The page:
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Consider the sequence $\{u_n\}$ where $u_0=1,u_1=1-a$ for some $0< a < 1/4$, and $u_{n+2} = u_{n+1}-au_n$. Is $u_n\le(1-a)^n\forall n\in\mathbb{N}$?

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Let us show that for every $n\ge 0$, (i) $u_n>0$, (ii) $u_{n+1}<u_n<2u_{n+1}$ and (iii) $u_{n+1}\le (1-a)^{n+1}$ by induction. Clearly all the statements hold for $n=0$. Suppose that all the statements hold for some $n\ge 0$. Then (i) $u_{n+1}>\frac{u_n}{2}>0$, (ii) $$\frac{u_{n+1}}{2}<(1-2a)u_{n+1}<u_{n+1}-au_n<u_{n+1}\Longrightarrow u_{n+2}<u_{n+1}<2u_{n+2},$$ and (iii) $$u_{n+2}=u_{n+1}-au_n<(1-a)u_{n+1}\le (1-a)^{n+2}.$$ The induction is completed.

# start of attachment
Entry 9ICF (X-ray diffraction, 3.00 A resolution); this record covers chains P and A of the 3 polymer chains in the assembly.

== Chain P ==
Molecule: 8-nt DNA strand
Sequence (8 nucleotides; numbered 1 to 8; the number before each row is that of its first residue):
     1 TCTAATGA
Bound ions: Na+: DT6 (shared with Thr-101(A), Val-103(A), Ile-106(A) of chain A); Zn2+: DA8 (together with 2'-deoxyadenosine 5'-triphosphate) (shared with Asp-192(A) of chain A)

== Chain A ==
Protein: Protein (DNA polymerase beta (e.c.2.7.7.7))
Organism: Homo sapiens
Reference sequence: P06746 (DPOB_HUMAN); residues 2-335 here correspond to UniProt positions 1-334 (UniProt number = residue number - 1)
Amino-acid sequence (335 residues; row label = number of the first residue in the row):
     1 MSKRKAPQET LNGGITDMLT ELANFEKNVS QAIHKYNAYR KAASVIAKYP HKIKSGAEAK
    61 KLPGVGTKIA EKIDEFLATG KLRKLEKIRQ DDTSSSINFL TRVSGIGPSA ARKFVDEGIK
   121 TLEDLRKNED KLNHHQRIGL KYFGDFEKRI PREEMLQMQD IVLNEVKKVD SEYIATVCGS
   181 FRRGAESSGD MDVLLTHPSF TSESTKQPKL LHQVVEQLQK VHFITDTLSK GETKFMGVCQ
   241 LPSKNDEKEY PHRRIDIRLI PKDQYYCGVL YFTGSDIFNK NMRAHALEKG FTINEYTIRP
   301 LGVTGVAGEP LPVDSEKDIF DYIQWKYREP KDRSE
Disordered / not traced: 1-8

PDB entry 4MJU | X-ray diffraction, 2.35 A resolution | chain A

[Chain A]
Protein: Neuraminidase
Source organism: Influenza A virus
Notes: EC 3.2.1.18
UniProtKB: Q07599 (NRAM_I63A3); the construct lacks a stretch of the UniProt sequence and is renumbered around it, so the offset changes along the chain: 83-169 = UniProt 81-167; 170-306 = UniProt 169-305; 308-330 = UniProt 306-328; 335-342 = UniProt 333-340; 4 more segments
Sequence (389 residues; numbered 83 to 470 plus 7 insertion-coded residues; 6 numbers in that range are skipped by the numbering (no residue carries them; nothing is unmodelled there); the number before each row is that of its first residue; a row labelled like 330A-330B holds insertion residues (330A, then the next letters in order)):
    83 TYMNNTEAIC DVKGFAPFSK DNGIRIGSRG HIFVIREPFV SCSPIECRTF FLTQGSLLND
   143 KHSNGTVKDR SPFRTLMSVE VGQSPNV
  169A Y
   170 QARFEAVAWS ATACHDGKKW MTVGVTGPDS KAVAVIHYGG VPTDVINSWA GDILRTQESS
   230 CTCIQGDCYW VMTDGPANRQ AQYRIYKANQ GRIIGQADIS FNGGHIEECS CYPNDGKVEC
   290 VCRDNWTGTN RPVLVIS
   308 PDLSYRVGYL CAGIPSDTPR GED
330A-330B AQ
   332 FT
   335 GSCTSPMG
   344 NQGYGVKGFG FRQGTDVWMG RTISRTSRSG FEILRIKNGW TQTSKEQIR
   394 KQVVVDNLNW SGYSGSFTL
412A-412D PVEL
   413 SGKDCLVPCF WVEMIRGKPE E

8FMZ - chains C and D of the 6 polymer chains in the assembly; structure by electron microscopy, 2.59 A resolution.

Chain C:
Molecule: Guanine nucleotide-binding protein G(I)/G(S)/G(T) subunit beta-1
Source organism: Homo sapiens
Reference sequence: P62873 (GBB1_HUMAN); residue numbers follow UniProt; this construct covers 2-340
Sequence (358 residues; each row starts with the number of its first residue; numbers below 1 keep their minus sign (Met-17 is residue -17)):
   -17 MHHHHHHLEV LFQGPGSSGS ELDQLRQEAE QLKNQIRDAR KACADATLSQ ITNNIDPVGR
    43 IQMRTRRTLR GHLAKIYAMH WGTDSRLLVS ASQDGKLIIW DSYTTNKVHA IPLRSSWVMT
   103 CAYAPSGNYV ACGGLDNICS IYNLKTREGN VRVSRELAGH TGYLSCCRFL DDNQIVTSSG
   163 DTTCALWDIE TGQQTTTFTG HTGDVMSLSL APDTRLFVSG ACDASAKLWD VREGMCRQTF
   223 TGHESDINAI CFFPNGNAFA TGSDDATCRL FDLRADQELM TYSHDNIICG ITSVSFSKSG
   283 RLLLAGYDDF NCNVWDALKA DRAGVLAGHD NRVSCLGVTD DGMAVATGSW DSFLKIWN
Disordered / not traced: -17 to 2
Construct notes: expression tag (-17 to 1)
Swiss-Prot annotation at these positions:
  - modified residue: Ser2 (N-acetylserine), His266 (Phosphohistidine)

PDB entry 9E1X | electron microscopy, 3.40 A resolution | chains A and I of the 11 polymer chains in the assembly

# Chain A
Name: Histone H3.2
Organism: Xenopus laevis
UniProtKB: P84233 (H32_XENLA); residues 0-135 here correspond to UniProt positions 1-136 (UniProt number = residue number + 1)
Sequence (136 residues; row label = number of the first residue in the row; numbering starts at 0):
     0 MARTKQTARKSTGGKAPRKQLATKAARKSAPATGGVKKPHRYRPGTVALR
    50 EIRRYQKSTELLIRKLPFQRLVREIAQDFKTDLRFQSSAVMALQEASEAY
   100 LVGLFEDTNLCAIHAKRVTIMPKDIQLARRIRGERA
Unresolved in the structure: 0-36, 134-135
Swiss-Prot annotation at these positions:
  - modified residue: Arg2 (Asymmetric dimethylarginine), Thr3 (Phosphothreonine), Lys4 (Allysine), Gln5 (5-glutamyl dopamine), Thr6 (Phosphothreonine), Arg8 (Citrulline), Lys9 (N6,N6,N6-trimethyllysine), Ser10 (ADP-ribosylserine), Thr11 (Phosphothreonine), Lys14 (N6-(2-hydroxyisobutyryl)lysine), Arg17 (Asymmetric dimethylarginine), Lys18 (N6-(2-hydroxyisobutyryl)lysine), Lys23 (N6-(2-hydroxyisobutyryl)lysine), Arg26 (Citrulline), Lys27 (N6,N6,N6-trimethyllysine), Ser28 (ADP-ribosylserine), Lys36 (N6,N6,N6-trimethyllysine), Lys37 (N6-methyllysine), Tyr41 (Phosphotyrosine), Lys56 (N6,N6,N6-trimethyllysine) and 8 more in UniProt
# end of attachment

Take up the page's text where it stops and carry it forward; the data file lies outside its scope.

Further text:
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Let $u_n = (1-a)^n b_n$

Then we have that $b_0 = 1$ and $b_1 = 1$.

Now $$b_{n+2} = \frac{b_{n+1}}{1-a} - \frac{ab_n}{(1-a)^2}$$

And so

$$b_{n+2} - b_{n+1} = \frac{ab_{n+1}}{1-a} - \frac{ab_n}{(1-a)^2} = \frac{a}{1-a}\left(b_{n+1} - \frac{b_n}{1-a}\right)$$

Now if $b_{n+1} \le b_n \le \frac{b_n}{1-a}$, we must have that $b_{n+2} \le b_{n+1}$

And so $b_n$ is a decreasing sequence and thus $b_n \le 1$.

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